by Brenée Goforth
Communications Associate, John Locke Foundation
In his recent commentary in Carolina Journal, political analyst John Hood recounts the history of gerrymandering in North Carolina. Hood writes:
Centuries ago, when legislative seats were apportioned by county rather than by population, the then-dominant politicians of Northeastern North Carolina maximized the number of counties along the coast while only grudgingly dividing the massive counties of the Piedmont and West into smaller jurisdictions.
Come 2001, legislators took this to a whole new level in North Carolina:
North Carolina Democrats held the General Assembly after the 2000 elections, as they had for nearly all of the state’s history. During the ensuing 2001 session, top lawmakers, Democratic consultants, and progressive activists devised a set of gerrymanders that would have guaranteed Democratic control of both legislative chambers for years to come.
Post 2001, the Republicans won a court case striking down the gerrymandered maps due to specific provisions of the constitution which required districts to respect county boundaries. Despite this, Hood remarks:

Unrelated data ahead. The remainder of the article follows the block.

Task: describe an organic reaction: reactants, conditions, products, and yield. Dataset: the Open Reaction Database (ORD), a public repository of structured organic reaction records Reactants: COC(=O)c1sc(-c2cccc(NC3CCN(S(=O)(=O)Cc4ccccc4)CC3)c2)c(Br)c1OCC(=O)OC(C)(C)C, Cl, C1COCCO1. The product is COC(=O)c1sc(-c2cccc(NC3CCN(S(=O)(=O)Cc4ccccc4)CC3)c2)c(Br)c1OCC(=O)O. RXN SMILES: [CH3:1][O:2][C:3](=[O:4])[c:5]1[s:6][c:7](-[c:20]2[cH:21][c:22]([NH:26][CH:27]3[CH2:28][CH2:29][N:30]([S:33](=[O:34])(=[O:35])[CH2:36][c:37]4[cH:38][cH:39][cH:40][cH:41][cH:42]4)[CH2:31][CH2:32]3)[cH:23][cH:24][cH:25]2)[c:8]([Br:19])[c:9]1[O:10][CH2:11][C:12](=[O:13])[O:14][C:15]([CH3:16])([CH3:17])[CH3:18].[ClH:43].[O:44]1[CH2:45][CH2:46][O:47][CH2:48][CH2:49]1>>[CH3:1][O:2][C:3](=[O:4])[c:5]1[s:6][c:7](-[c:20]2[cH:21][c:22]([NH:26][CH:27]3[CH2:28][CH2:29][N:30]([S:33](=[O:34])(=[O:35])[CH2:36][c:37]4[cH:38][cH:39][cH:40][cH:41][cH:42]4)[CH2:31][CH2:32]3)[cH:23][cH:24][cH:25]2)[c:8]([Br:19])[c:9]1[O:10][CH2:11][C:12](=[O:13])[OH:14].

[I]t was still possible, respecting the Stephenson decision, for the party in power to draw favorable electoral maps. As the 2010 elections approached, Democrats should have adopted redistricting reform as a precaution against Republican victory and subsequent line-drawing. They didn’t, to their political detriment.
Since then, Republicans have drawn maps to their favor. Hood recommends placing “firm limits on gerrymandering while also enacting, by statute, a process for drawing maps based on transparency and fairness.” He writes:
There’s no perfect way to draw electoral districts. But surely we can do better than the current system and the incessant political and legal strife it produces. The rules should be clear. They should restore voters as the ultimate sovereign. And as much as possible, they should be placed directly in the constitution. Let’s not do another decade of this. Let’s do something else.